THE Crime and Corruption
Commission is at the centre of a bungled court case
involving three alleged Townsville Rebels bikie club
Court proceedings against Michael Heang,
Dominic Michael Muhling and Kiel Vaughan Collins were
permanently put on hold last week after it was ruled they
would never be able to have a fair trial.
Court documents show their right to
silence was voided when the CCC asked investigating officer
Detective Sergeant Brendan Stevenson to help counsel at a
Magistrate Ross Mack said in his published
decision that regardless of whether Sgt Stevenson heard
information that helped the investigation at the hearing or
not, the judicial process was now so flawed it couldn’t be
“If the Crime and Corruption Commission
seeks to obtain information from defendants prior to their
trial or hearing, surely they should not involve the officer
responsible for their arrest in the criminal matter,” he
“I accept the fact that Det Stevenson did
not attend at the compulsory examination with a view to
obtaining further evidence.
“But the fact that he did attend and
engaged in the process gives rise to an unavoidable
impression that the assertion of the applicant’s right to
silence has been overridden and fundamentally changes the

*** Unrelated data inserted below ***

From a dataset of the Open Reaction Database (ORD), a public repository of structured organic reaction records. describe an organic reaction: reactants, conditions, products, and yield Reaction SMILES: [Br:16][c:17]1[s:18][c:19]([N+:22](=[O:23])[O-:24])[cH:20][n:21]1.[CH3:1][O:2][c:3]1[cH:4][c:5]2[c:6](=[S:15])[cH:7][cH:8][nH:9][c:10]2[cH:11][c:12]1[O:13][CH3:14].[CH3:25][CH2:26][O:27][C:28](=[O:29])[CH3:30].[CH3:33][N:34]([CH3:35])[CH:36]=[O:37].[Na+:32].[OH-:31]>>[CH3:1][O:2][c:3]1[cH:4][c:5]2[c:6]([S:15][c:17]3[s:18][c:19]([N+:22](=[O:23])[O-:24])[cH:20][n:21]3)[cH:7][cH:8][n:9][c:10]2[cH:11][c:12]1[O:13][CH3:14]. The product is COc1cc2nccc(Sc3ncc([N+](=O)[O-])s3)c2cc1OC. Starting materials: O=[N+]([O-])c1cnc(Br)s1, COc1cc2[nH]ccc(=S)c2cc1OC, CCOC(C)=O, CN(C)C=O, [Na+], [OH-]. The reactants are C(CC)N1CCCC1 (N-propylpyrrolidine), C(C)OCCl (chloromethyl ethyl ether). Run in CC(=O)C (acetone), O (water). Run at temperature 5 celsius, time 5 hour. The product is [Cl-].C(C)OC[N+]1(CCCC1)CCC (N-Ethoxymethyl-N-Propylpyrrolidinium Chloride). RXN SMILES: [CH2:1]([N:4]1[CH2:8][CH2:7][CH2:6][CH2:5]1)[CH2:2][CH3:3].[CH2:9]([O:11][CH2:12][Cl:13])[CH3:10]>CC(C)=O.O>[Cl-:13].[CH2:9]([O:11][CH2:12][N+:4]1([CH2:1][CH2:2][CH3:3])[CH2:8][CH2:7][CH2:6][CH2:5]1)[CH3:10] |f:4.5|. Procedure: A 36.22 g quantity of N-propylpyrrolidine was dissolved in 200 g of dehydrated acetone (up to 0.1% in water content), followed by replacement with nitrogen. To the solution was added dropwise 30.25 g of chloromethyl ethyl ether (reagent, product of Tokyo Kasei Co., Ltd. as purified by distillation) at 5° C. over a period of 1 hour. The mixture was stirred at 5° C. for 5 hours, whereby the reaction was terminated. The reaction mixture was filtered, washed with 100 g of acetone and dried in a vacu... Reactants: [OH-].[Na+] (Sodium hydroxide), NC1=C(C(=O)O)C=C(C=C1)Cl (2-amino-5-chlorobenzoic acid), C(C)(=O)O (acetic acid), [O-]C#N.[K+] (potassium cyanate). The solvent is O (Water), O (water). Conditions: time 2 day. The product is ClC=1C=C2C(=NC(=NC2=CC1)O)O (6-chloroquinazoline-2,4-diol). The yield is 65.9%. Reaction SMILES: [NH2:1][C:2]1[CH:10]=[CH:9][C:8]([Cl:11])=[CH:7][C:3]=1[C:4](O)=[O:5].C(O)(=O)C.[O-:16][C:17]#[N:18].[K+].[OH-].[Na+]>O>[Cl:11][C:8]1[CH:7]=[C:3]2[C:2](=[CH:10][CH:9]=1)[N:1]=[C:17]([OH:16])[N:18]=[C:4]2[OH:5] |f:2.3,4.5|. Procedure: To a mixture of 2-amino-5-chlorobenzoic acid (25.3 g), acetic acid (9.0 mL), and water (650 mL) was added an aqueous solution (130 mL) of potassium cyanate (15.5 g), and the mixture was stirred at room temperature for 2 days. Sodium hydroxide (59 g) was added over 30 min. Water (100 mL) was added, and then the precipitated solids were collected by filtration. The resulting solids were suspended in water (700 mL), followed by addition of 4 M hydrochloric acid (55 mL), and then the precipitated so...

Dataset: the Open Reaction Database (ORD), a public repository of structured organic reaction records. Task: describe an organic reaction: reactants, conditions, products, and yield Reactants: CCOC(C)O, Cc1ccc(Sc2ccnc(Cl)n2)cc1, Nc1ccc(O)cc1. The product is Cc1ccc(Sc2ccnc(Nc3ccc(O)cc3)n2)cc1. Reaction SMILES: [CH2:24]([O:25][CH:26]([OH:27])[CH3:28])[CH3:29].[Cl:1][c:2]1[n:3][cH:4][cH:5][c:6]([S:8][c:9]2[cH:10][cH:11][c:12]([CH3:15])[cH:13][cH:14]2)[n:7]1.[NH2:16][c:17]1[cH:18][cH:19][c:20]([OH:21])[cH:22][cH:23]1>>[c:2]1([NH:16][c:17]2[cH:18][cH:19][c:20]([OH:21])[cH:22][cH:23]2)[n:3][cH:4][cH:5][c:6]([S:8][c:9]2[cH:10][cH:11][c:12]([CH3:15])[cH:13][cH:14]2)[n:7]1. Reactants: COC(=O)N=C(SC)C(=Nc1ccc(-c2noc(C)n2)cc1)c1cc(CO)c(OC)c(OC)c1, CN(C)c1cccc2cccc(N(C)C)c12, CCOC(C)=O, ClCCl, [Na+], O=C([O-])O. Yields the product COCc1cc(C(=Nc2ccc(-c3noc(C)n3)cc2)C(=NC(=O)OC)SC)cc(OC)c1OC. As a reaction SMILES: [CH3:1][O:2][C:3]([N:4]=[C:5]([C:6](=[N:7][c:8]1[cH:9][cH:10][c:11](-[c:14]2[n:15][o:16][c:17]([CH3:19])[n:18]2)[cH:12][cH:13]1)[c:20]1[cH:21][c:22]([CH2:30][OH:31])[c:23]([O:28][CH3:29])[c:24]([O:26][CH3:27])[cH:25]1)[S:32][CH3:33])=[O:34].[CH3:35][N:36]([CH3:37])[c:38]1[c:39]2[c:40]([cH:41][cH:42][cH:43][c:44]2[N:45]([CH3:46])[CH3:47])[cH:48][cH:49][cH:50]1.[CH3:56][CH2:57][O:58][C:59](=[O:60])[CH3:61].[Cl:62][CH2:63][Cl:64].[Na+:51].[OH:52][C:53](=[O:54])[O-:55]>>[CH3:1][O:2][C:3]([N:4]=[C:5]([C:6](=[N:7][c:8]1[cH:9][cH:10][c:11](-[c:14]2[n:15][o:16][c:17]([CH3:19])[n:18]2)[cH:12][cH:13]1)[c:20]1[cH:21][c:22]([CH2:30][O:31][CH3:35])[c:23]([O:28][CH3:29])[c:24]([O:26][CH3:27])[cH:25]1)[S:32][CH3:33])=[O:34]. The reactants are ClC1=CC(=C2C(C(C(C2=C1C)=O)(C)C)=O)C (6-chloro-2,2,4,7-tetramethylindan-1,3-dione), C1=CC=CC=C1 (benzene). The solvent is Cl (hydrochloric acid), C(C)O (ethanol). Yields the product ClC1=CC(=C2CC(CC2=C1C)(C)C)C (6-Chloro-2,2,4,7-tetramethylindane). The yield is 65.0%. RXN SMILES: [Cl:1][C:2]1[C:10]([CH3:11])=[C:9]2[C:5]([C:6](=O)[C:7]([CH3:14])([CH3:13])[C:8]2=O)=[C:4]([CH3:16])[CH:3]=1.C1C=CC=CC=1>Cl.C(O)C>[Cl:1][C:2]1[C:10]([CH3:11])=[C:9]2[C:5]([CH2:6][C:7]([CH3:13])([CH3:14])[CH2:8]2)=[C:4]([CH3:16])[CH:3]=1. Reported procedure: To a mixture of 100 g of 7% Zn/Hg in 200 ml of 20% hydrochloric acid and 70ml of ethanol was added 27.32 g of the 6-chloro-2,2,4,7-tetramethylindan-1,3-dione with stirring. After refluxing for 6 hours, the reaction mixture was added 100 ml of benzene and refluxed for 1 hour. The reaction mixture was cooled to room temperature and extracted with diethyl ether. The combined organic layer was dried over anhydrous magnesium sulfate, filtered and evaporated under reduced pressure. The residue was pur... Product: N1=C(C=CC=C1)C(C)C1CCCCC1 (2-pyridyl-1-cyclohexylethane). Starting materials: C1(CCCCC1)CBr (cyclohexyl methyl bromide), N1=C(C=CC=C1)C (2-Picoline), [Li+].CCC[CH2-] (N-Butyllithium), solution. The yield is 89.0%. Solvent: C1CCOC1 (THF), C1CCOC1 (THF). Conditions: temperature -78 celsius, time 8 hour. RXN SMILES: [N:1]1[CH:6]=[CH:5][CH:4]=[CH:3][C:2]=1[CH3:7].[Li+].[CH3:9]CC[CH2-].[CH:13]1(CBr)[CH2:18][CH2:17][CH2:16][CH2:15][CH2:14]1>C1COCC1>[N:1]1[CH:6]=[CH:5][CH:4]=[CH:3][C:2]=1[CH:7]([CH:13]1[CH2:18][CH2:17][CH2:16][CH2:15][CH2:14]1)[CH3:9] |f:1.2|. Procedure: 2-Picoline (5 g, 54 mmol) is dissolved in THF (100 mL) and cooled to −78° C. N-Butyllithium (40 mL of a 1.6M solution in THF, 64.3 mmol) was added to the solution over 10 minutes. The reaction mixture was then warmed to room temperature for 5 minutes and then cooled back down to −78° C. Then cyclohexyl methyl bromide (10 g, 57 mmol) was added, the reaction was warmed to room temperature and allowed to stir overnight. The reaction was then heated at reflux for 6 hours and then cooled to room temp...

nature of the criminal hearing from their perspective.”
The trio were arrested on January 16,
2014, and charged with being a participant in a criminal
organisation being knowingly present in public places with
two or more people who were participants in a criminal
They refused to take part in a recorded
police interview, exercising their right to silence.
Mr Mack granted the application to stay
proceedings in Townsville Magistrates Court on September 30.
He granted the application on the basis of
unfairness to the defendants because the men would never be
able to have a fair trial.
“Det-Sgt Stevenson’s involvement in the
compulsory hearing so altered the nature of the trial,
including the pre-trial inquiries and investigation that it
would be unfair to the applicants to allow the hearing to
continue,” he said.
Mr Heang, Mr Muhling and Mr Collins were
charged under the former Newman Government’s controversial
Police alleged at the time that the trio
were meeting in secret at a gym in Deeragun to try to fly
under the radar of authorities.
The men’s lawyers argued in a trial
earlier this year that they had no case to answer.
Mr Mack, who also presided over the trial,
ruled they did have a case to answer before an appeal was
lodged and discontinued.
Subsequently the application to stay
proceedings was lodged.
The Crime and Corruption Commission
refused to comment.